Every two weeks, we gather some of the most interesting, intriguing and even oddball studies from health researchers around the world. Here’s the latest:
Migrating from the classroom to the living-room couch during summer vacation can take an unhealthy toll on children and teens, who drink more soda and watch more television when school’s out, a new study found.
Researchers from Columbia University’s Mailman School of Public Health showed that children in first through 12th grades watched an average of 20 minutes more of television per day and consumed an average of 3 more ounces of sugary beverages daily during summer break than during the school year.
At the same time, children and adolescents also exercised more during the summer than during the school year, especially high school students from higher-income families. But students at all grade and income levels fell below the U.S. Department of Agriculture’s recommended guidelines for exercise.
The report, published online in the Journal of School Health, used data from 6,453 children at both higher- and lower-income levels gathered from 2003 to 2008.
Intellectual activities may help shake drug addiction
People struggling with substance addiction may experience less temptation after stimulating activities such as learning and exploring – if mouse behavior is any indication.
In a study conducted by researchers at UC Berkeley, mice whose daily routines included intellectual activity were less likely than their enrichment-deprived counterparts to return to a chamber where they previously had been given cocaine. The study was recently published in the journal Neuropharmacology.
One group of mice underwent a nine-day training program where they had to perform various tasks, such as digging up Honey Nut Cheerios from a pot of scented wood shavings, while another group remained in their cages without enrichment opportunities.
When the mice were set loose one month later, the subjects that had received cognitive training showed little interest in the cocaine chamber compared to their untrained counterparts.
Drug delivery targets tumors, leaves healthy cells alone
Scientists at the University of California, San Diego, have developed nanoparticles that deliver powerful doses of chemotherapy drugs directly to spreading tumors.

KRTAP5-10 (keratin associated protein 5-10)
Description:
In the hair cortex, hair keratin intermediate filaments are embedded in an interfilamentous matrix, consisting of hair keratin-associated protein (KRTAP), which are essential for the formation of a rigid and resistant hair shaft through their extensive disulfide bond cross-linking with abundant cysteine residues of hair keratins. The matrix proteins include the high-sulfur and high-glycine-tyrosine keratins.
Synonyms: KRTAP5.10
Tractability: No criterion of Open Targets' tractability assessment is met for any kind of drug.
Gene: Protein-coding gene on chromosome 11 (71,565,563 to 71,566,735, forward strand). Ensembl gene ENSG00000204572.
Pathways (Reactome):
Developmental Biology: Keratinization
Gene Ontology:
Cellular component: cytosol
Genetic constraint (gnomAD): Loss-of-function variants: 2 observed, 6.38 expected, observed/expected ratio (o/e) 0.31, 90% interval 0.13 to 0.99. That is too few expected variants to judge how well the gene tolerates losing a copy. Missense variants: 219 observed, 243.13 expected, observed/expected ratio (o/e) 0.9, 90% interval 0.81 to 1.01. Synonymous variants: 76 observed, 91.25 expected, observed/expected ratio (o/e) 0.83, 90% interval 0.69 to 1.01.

The novel delivery system could spare the rest of the body from the toxic chemicals used to kill cancer cells and greatly increase the dosage that could be directed at tumors, a university news release said.
The nanoparticles release their drugs only in the presence of enzymes that allow cancers to spread, meaning the drugs are inactive, and don’t kill normal cells, as they flow through the bloodstream toward the tumor.
In mouse trials, researchers were able to administer doses of chemotherapy drugs that were 16 times higher than those normally used in human cancer clinics. The report was published in the journal Advanced Materials on July 14.
Man’s memory lasts only 90 minutes
English psychologists have reported the unusual case of a man whose memories last only 90 minutes, meaning he wakes up every morning thinking it’s always the same day.
The man’s case is like the situation depicted in the movie “Memento,” according to a news release from the University of Leicester. University clinical psychologist Gerald Burgess described the case in an article published May 15 in the journal Neurocase.
The patient, referred to by his initials WO, lost the ability to form new long-term memories after undergoing a root-canal procedure in March 2005, when he was 38 years old. Since then, he has thought every day is the day of his dental appointment, researchers said.
The report described the way the man keeps track of his life:
“Through prompting by his wife, WO checks his computer each morning on which they have listed (and keep updated) key facts he should be aware of. Some events that have occurred since the onset of his condition in March 2005 continue to elicit genuine surprise or astonishment each time he sees or hears about them, such as the marriage of some family friends or that a family pet has since passed away.”